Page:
1. Ewing R, Cervero R. Travel and the built environment: a meta-analysis. Journal of the American Planning Association. 2010;76:3(2010):265-294.
2. Frank L., et al. Many pathways from land use to health: associations between neighborhood walkability and active transportation, body mass index, and air quality,” Journal of the American Planning Association. Winter 2006;72(1):75-87.
The HCI Pedestrian Connectivity indicator is a measure of the density of street intersections, availability of sidewalks or paths, and how closely intersections are spaced to access how easily residents can navigate the neighborhood using active transportation modes of travel (i.e., walking, biking or any method of travel that involves human energy). This indicator is the most commonly used measure of the quality of the pedestrian environment as a large number of intersections per square mile tends to correlate with a well-connected grid of streets and smaller block sizes. When looking at the built environment and travel behavior, pedestrian connectivity shows a strong link to the number of walk trips taken by residents and increased physical activity. Posted under Transportation Services, pedestrian connectivity is also linked to neighborhood characteristics, economic health, housing, health systems and public safety, education, and employment. Data are available through the EPA’s Smart Location Database.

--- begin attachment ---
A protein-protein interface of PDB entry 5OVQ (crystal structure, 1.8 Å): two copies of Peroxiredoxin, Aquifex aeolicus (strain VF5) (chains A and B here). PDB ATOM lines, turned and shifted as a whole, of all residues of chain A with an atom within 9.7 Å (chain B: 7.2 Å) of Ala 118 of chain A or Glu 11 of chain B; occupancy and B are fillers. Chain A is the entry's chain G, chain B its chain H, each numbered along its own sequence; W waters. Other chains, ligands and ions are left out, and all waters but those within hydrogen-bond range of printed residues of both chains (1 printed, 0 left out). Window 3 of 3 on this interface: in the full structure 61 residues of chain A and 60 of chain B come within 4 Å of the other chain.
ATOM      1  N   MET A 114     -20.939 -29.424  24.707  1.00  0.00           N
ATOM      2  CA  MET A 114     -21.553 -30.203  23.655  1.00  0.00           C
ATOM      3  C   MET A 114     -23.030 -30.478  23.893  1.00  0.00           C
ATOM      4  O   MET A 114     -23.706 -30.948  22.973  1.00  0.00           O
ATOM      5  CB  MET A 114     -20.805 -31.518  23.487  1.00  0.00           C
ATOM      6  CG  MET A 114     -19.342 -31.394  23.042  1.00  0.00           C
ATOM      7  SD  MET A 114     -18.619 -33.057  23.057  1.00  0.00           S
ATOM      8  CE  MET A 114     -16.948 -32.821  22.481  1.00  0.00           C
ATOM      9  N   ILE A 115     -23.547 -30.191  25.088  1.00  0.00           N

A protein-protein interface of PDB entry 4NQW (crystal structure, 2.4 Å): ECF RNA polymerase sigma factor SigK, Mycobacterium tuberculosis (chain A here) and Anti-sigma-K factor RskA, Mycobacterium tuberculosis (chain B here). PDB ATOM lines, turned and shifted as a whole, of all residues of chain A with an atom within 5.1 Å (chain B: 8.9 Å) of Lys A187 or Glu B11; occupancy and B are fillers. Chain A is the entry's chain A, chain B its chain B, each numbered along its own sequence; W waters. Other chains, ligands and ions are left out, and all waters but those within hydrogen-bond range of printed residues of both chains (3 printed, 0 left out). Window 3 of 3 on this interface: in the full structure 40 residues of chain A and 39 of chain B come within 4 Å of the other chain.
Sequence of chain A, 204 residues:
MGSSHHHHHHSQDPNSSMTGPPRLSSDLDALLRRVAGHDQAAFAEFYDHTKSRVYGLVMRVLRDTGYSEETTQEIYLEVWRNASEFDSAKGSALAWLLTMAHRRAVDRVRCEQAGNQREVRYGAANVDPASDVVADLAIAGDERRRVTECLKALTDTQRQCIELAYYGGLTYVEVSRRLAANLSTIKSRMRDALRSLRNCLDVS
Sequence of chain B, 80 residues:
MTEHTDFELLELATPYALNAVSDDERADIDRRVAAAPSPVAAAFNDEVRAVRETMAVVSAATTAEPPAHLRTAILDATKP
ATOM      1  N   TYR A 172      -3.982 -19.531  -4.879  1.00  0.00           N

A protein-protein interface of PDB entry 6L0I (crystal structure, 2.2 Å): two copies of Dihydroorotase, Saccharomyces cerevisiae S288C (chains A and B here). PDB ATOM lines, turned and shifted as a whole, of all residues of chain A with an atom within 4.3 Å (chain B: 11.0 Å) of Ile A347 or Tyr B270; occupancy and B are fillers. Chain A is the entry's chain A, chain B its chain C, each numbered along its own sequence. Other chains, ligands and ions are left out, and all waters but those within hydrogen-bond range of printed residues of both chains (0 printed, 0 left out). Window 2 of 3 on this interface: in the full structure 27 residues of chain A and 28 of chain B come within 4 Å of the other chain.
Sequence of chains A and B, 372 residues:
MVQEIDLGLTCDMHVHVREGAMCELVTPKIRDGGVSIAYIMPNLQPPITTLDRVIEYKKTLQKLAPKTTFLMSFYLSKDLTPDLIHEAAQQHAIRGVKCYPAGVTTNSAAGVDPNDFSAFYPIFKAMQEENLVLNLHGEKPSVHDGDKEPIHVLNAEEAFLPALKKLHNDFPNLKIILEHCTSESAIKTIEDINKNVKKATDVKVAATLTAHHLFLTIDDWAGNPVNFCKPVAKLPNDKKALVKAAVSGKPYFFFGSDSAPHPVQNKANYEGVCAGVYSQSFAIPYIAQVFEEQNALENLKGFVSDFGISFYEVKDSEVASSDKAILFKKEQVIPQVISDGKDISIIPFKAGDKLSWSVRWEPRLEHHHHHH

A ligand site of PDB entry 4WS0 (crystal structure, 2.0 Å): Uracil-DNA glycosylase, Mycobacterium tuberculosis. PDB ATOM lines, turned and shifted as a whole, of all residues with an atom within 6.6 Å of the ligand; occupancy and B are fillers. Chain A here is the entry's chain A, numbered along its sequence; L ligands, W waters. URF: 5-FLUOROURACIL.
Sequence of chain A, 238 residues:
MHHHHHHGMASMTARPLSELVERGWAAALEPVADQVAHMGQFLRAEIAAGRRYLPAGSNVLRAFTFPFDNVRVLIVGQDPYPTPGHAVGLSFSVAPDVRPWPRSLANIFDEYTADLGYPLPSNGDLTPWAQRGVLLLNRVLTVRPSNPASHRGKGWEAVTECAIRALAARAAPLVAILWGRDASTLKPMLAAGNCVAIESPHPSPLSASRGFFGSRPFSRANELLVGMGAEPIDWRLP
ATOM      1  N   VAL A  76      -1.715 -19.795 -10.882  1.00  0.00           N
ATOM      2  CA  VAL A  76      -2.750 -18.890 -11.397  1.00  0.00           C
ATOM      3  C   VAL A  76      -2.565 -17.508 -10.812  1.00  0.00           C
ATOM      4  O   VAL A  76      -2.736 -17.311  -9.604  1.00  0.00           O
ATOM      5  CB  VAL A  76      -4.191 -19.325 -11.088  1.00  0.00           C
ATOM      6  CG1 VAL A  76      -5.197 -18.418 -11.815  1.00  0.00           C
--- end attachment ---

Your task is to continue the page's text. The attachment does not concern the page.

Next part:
|Lower South Providence||182.9||3|
|Upper South Providence||132.4||13|